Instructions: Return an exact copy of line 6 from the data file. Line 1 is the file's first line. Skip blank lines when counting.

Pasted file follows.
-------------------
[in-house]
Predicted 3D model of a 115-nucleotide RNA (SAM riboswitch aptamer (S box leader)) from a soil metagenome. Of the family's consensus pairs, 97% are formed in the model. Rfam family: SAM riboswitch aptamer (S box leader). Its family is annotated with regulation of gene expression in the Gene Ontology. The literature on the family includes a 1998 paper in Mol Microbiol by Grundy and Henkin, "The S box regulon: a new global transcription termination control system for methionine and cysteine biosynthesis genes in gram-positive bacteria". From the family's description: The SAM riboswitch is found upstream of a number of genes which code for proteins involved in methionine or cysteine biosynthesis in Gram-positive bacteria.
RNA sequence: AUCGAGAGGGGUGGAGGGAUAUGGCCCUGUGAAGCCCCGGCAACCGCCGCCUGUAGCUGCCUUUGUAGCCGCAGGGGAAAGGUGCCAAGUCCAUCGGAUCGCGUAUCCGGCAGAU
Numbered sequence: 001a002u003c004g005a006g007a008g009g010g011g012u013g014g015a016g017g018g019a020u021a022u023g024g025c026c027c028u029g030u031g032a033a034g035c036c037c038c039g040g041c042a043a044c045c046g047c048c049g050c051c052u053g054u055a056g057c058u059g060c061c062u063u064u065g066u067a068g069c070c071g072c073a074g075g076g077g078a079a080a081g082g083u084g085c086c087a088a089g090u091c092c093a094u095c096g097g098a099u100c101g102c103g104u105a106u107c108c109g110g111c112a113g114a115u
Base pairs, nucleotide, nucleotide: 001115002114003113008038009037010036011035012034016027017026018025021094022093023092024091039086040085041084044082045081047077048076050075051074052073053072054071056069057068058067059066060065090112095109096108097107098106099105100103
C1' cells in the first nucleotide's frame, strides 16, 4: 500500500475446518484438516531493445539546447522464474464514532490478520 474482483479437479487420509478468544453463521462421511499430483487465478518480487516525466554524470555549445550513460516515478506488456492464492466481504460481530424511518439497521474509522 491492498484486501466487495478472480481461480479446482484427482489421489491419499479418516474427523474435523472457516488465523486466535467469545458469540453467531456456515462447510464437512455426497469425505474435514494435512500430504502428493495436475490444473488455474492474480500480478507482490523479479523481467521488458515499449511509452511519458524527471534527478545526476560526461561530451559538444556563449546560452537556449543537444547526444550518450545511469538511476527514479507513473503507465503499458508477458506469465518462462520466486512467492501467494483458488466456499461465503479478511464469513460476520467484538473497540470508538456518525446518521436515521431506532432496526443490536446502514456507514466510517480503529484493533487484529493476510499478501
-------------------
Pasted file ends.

C1' cells in the first nucleotide's frame, strides 16, 4: 500500500475446518484438516531493445539546447522464474464514532490478520 474482483479437479487420509478468544453463521462421511499430483487465478518480487516525466554524470555549445550513460516515478506488456492464492466481504460481530424511518439497521474509522 491492498484486501466487495478472480481461480479446482484427482489421489491419499479418516474427523474435523472457516488465523486466535467469545458469540453467531456456515462447510464437512455426497469425505474435514494435512500430504502428493495436475490444473488455474492474480500480478507482490523479479523481467521488458515499449511509452511519458524527471534527478545526476560526461561530451559538444556563449546560452537556449543537444547526444550518450545511469538511476527514479507513473503507465503499458508477458506469465518462462520466486512467492501467494483458488466456499461465503479478511464469513460476520467484538473497540470508538456518525446518521436515521431506532432496526443490536446502514456507514466510517480503529484493533487484529493476510499478501